Just like Zamfara, my heart bleeds for all the widows and orphans of needless wars. More than 2.7 million Syrians have fled their country, with more than half of them being women and children. In one district in Syria called Kafranbel local council, a quarter of the 850,000 inhabitants have been widowed or orphaned or both. In Yemen, widows comprise 25 per cent of the people and more than half of the population are either orphaned or live in abject poverty.
After the lamentation, I do hope that the so called N10 billion intervention funds for the widows and orphans would actually be spent on rehabilitating them such that they can live normal lives again. However, in the interim, an immediate relief fund is required to save a very bad situation.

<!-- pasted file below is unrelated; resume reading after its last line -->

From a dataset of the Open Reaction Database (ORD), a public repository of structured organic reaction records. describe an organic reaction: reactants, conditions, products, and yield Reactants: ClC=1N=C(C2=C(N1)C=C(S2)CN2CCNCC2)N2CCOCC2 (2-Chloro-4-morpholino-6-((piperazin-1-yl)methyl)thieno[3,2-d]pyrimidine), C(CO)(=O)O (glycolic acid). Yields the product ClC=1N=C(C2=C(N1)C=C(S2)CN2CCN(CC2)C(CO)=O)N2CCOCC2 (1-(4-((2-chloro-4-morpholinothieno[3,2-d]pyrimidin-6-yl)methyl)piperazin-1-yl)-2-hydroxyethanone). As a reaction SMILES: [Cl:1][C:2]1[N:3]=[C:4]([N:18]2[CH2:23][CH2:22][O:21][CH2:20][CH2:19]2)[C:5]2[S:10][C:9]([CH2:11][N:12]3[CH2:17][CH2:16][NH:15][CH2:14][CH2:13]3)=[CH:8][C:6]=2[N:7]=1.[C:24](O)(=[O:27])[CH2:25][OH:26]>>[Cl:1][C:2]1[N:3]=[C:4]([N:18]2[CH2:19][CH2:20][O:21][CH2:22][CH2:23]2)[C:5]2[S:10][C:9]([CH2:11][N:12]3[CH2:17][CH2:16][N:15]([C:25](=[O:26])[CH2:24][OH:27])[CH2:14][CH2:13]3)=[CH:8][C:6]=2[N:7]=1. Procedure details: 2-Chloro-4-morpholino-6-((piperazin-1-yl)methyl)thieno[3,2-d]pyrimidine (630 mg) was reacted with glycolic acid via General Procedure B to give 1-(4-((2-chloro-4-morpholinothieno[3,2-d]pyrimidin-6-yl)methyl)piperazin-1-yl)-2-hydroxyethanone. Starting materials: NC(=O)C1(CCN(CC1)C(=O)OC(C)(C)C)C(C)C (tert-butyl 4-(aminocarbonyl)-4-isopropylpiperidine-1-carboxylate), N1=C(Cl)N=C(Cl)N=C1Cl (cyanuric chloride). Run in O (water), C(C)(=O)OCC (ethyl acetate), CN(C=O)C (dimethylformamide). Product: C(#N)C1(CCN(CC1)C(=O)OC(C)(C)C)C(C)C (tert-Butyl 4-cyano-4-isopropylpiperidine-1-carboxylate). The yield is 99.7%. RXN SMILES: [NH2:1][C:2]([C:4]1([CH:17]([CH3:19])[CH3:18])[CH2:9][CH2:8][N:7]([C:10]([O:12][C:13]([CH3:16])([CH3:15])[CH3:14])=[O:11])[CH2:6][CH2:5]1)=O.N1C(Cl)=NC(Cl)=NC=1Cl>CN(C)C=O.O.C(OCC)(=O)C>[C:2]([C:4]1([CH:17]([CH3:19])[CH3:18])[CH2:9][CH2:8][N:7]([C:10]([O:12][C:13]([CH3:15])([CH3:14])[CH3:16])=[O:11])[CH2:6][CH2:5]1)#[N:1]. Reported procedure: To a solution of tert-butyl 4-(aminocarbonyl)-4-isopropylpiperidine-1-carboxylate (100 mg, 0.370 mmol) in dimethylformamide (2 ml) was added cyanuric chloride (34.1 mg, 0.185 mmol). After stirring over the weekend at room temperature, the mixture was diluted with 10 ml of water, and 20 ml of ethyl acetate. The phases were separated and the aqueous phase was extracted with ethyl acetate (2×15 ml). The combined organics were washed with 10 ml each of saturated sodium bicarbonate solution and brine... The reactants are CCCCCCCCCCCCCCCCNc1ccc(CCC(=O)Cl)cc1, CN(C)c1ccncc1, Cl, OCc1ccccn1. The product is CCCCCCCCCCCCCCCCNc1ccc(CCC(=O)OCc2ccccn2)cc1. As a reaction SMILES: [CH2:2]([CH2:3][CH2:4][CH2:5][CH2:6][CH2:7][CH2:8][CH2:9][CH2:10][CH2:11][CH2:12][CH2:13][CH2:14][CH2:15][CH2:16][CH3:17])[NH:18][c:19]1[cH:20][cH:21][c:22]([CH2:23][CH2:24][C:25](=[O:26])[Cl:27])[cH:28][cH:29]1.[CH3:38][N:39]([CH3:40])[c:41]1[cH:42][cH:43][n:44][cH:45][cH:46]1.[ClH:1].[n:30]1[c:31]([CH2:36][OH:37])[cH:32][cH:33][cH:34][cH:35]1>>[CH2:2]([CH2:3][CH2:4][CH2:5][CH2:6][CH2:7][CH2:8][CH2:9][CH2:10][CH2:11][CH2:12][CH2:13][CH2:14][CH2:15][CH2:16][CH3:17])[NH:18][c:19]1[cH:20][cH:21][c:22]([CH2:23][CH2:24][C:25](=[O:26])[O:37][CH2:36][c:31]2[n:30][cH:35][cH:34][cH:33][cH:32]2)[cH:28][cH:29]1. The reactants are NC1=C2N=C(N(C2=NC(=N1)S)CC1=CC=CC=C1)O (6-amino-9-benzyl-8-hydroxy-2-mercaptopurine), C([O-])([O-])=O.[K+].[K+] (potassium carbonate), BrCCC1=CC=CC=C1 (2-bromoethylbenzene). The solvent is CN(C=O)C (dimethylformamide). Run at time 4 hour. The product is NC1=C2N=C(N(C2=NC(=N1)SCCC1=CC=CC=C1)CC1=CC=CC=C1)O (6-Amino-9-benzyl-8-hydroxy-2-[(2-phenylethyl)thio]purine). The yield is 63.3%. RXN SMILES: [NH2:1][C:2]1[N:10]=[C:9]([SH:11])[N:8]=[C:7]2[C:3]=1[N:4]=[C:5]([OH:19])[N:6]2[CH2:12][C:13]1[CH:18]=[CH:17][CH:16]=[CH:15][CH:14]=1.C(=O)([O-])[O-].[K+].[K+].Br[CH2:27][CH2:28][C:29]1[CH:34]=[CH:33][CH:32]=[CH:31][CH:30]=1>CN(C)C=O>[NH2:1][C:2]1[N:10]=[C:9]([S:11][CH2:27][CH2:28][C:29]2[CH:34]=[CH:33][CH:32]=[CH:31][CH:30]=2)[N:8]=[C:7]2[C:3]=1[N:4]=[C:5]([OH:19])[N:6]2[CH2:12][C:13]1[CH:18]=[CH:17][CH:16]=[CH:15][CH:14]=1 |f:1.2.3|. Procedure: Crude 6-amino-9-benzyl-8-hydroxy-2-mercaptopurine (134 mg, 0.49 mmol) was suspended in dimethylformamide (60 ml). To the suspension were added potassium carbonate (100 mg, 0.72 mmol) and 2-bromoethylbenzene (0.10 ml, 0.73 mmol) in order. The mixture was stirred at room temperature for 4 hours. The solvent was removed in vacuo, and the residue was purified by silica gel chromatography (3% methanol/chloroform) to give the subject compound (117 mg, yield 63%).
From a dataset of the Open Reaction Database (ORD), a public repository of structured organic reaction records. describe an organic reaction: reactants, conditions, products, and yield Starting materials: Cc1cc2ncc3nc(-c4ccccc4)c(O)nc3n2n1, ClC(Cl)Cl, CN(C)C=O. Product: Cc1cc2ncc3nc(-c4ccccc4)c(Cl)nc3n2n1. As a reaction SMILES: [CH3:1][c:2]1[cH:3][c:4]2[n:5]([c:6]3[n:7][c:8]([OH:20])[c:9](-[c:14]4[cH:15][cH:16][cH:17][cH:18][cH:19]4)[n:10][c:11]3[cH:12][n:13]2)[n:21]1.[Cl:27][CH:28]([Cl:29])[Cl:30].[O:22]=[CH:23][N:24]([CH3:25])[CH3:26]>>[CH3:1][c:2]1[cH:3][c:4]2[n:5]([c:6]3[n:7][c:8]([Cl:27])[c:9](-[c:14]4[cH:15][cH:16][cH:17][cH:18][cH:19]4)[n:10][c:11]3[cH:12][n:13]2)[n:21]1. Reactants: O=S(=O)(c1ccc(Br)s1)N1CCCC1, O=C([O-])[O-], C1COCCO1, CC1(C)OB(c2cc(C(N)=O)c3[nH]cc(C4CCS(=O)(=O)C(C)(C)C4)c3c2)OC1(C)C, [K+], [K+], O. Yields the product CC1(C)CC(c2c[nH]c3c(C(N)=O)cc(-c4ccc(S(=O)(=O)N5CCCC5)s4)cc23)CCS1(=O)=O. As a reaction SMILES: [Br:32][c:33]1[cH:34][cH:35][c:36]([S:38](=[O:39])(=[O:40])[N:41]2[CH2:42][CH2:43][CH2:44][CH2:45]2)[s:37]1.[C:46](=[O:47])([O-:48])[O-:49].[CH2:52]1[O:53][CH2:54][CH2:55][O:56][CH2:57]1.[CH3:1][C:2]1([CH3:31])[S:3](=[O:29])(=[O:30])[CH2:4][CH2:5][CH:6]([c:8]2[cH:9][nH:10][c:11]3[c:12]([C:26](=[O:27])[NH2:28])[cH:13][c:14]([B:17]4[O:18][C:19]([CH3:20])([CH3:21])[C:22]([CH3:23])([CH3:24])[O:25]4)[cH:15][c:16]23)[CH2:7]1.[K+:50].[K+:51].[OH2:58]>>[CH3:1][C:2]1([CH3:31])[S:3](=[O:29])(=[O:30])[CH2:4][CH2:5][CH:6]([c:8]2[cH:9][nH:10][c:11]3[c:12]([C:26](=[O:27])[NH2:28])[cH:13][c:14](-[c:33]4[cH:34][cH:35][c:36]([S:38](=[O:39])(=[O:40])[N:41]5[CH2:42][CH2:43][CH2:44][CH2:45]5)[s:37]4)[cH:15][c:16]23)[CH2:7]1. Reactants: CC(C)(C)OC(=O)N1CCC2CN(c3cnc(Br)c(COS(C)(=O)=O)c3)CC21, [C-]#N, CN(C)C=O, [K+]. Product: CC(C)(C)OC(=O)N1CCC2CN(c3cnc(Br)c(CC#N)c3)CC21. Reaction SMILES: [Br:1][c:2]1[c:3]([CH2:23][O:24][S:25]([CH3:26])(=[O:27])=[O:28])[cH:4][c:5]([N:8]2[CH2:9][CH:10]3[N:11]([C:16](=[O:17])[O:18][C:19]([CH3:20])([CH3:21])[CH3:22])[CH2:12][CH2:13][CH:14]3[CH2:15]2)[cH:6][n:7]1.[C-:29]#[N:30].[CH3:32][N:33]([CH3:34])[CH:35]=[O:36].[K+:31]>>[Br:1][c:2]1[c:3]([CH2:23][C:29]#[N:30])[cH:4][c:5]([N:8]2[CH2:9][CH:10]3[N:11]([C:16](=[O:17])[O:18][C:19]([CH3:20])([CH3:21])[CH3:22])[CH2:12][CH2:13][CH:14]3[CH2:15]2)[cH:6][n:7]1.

Now, after humanitarian efforts, how do we get our country back from banditry, insurgency and armed robbery? No one person has the solution, however leadership should be more endearing to the people, live among them, share in their problems and curtail insecurity and frivolous displays of ill-gotten wealth.
So sad that the WhatsApp message referred to above is actually a sad reflection of the plight of women worldwide.
firstname.lastname@example.org, www.zainabokino.blogspot.com; 08098209791, text only.